Coverage of the Muizenberg lockdown protest

Nobody will be surprised to read that journalism leans toward sensationalism in terms of topics chosen for coverage, how topics are covered, and (especially) the headlines chosen to represent that coverage, seeing as the headline is what makes people click through to (maybe) read the story.

In case you aren’t aware, the author of a newspaper article almost never writes the headline for their article, so when you see “Sarongs see off stun grenades as Capetonians defy beach ban“, roll your eyes at the subeditor rather than the author unless otherwise informed.

The article itself, though, carries the byline of the person who must take the bulk of the responsibility for what you are reading (and the editor must of course take a portion of it too, after commissioning and/or accepting the piece for publication).

It’s a given that they — and most of us — are working in an attention economy, where we might feel the need (and, need) to present things in a salacious way in order to attract and keep your eyeballs and wallet aimed in their direction.

However, many of us are embarrassed when doing so, and regretful that it has come to this — that our task has become one of saying what people want to hear, rather than what we think they need to hear based on our journalistic (or in my case, pedagogical) virtues.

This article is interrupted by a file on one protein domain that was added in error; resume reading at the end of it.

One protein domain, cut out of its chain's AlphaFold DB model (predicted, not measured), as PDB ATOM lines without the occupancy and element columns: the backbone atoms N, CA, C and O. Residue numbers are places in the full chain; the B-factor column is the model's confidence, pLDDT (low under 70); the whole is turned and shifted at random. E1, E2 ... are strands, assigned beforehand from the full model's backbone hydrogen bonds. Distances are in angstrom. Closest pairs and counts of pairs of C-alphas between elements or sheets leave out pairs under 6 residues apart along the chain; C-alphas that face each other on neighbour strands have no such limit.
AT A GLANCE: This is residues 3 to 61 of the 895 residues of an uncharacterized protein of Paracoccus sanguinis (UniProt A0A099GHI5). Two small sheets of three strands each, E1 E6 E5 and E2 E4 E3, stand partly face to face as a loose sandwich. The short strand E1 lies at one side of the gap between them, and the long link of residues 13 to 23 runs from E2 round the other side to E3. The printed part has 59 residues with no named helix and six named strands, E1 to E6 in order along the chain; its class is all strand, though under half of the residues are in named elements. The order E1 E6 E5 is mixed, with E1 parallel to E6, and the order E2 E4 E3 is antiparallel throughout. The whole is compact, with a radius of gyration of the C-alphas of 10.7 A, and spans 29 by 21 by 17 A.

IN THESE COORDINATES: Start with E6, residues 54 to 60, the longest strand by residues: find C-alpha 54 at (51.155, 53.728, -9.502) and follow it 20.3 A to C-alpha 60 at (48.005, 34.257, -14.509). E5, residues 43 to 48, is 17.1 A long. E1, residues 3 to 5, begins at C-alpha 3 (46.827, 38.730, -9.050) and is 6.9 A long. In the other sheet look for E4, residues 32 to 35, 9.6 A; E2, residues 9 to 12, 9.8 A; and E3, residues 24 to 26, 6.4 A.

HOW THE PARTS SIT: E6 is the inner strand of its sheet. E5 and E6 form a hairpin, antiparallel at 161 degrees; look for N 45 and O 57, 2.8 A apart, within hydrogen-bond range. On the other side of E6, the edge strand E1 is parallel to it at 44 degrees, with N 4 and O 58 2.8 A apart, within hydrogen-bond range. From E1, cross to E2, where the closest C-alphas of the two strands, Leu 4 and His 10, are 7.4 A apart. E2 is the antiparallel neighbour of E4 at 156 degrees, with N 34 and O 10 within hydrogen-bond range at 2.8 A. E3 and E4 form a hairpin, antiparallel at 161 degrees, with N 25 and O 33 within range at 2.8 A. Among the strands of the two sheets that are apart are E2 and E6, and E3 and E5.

Furthermore, it’s a given that TimesLive (the publication linked to above) is tabloid-adjacent. It’s not quite a red-top, but it also doesn’t (often) pretend to be a newspaper of record. Despite this, their “news” section can still usually be expected to present a fair and reasonably comprehensive account of its subject matter.

So, how does one cover a protest against South Africa’s lockdown regulations, and in particular the prohibition on citizens being able to access our beaches? One could start by investigating the nature of the protest: is it an expression of a general sentiment of civil society, led by credible community organisations, or is it instead the brainchild of organisations like “WokeNation” and the biker group “Ride to Freedom”?